For a number of weeks businesses across the country have been implementing various plans to begin re-opening shops and offices. One of the most discussed challenges for many people is the commute to and from work.
From most of my conversations with friends and family, there is a general keenness to return back to the office. However, accessing public transport is an issue and most are exploring alternative forms of transport, namely bicycles which is what this article focuses on. Fortunately, cycles have evolved to now include electrically assisted, making them even more accessible.
Cycle to Work
Employers are able to lend or hire cycles and equipment to employees and the routes to facilitate this can include: lending cycling equipment to employees, keeping pool cycles for general use by employees or facilitate employees in purchasing their own equipment.
Each option could be exempt from tax if the scheme is made available to all employees and the employees taking up the scheme are mainly using it to commute between home and the workplace or the workplace and home.
The scheme can be operated under a salary sacrifice scheme or by lending funds to the employee. A loan to an employee can be tax free if total loans in a tax year do not exceed £10,000. The loan scheme is commonly used to help with season tickets for travel.
Businesses entering into such schemes will be able to claim capital allowances and recover any VAT suffered.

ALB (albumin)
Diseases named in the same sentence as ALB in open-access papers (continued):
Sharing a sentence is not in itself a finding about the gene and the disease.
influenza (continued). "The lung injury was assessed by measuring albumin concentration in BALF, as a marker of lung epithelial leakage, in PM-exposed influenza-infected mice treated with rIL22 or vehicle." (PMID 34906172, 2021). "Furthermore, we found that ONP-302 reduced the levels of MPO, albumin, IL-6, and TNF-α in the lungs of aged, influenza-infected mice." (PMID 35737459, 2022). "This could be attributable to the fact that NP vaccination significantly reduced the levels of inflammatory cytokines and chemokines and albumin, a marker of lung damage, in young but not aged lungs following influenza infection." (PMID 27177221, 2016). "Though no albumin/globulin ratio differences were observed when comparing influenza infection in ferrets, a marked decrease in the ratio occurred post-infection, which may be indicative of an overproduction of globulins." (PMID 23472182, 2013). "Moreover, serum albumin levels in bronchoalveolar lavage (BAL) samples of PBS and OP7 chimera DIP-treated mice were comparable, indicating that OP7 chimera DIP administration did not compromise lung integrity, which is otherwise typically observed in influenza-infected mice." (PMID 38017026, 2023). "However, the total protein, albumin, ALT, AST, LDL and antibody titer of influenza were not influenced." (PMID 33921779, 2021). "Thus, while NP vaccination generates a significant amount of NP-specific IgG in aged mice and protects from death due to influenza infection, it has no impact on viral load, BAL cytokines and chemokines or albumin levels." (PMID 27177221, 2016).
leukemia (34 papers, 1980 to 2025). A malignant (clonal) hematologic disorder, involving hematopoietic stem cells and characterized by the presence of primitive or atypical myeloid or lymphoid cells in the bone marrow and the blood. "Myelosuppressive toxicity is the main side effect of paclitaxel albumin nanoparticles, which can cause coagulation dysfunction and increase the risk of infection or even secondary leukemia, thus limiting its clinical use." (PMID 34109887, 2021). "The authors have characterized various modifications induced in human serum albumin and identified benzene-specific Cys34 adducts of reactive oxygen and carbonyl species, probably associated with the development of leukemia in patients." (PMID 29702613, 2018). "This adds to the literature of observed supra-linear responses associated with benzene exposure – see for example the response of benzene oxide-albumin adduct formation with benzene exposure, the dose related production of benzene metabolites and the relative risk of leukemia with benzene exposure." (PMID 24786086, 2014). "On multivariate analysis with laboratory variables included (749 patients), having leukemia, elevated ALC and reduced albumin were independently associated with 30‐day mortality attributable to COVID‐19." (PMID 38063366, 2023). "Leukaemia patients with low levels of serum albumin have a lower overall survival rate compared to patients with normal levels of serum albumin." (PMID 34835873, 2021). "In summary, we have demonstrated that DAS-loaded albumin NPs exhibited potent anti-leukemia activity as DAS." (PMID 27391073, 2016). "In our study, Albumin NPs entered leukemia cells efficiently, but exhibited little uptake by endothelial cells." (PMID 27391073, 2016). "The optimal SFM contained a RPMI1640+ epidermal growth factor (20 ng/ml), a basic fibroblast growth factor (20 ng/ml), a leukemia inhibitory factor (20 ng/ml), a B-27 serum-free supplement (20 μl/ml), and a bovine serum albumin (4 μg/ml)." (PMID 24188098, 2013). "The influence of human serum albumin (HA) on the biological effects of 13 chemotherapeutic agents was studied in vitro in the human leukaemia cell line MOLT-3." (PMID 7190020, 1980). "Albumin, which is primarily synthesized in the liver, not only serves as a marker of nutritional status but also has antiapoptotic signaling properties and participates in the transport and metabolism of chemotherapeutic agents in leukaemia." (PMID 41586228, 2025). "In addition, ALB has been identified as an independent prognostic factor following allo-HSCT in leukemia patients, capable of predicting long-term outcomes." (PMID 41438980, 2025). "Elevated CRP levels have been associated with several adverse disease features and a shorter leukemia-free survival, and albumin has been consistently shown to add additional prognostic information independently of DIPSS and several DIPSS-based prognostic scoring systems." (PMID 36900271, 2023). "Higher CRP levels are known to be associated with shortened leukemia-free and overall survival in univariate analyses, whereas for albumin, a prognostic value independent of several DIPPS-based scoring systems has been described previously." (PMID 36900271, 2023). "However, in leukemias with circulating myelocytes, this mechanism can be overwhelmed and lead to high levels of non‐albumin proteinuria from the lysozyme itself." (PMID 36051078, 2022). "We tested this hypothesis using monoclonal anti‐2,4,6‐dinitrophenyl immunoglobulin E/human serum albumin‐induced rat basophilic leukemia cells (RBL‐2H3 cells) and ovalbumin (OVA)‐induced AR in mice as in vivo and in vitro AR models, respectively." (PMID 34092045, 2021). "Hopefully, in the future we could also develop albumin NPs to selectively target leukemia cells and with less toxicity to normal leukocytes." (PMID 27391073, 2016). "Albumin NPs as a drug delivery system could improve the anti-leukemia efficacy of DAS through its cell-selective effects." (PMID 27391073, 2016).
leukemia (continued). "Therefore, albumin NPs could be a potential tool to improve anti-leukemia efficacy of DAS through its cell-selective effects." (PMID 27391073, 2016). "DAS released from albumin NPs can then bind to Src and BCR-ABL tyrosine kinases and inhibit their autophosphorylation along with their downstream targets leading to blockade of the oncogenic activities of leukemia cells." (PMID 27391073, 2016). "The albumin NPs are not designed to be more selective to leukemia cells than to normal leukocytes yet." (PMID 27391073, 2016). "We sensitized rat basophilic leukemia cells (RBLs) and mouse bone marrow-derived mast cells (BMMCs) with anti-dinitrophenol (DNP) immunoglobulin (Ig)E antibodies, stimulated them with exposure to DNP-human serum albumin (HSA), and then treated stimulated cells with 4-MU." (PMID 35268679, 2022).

What is Salary Sacrifice
This is where an employee gives up their right to cash earnings in exchange for benefits. It will need to be a contractual arrangement which will enable the employee to take advantage of benefits without incurring tax and national insurance.
Employers can provide employees with non-cash vouchers which can be wide ranging. Any non-cash voucher connected to work parking at or near the workplace will be exempt from tax. Non-cash vouchers can include cycles or safety equipment.
Trivial benefits, which meet certain conditions and are provided to an employee or member of their family or household can be exempt from tax. A trivial benefit will be exempt where the value does not exceed £50 and can include cycles and safety equipment.
We can assist in exploring the various options, outlining the obligations and assist with reporting.
If you have any questions regarding this article, please get in touch with our tax team.